Ohio recognizes all four common law invasion of privacy claims:
• Unwarranted appropriation or exploitation of one's personality;
• The publicizing of one's private affairs with which the public has no legitimate concern;
• Wrongful intrusion into one's private activities; and
• False light privacy (Welling v. Weinfeld, 866 N.E.2d 1051 (Ohio 2007)).
Engaging in employee surveillance in a restroom constituted an invasion of privacy by “intrusion into seclusion,” a state court found in Speer v. Ohio Dept. of Rehab. & Corrections, 68 Ohio Misc. 2d 13 (Ohio Ct. Cl. 1994). However, videotaping an employee in his front yard while investigating his workers’ compensation claims was not such an invasion (York v. General Electric Co., 759 N.E. 2d 865 (Ohio Ct. App. 2001).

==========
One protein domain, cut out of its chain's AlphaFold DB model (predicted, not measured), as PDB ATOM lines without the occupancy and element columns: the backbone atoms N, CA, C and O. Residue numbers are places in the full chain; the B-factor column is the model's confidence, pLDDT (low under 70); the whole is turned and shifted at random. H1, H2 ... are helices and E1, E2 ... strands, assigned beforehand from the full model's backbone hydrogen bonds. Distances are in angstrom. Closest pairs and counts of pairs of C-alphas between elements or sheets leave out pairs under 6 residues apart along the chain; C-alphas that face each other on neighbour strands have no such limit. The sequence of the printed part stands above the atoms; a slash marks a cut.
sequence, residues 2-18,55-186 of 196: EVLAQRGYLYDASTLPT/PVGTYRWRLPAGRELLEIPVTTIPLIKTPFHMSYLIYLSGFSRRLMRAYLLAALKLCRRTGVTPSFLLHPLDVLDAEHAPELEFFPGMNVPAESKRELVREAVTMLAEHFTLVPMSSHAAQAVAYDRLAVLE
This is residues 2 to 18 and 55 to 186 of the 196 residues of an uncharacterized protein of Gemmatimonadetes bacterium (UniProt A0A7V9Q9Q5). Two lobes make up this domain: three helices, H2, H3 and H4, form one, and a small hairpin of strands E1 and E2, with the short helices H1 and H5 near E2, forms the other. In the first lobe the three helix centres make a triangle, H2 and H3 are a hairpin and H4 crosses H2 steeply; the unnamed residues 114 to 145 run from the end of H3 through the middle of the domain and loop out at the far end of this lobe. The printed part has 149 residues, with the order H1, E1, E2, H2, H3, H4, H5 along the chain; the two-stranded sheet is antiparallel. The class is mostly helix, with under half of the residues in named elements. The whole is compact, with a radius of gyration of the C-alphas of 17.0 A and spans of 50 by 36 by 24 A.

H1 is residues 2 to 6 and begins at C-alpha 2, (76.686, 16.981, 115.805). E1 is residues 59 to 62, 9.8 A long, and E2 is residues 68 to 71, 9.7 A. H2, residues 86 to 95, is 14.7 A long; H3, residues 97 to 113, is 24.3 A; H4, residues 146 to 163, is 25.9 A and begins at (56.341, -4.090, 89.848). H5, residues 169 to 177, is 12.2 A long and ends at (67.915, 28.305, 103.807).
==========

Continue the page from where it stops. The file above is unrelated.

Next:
In the communications monitoring context, a federal district court refused to dismiss an employee’s lawsuit alleging that her employer had committed an “intrusion into seclusion” by reading thousands of her personal e-mails on a company-issued device. A jury could find the employer’s actions were “highly offensive,” and the employer’s handbook language regarding e-mail monitoring would have to be considered at trial along with facts such as why her supervisor read the e-mails and when she found out about it (Lazette v. Kulmatycki, 949 F. Supp. 2d 748 (N.D. Ohio 2013)).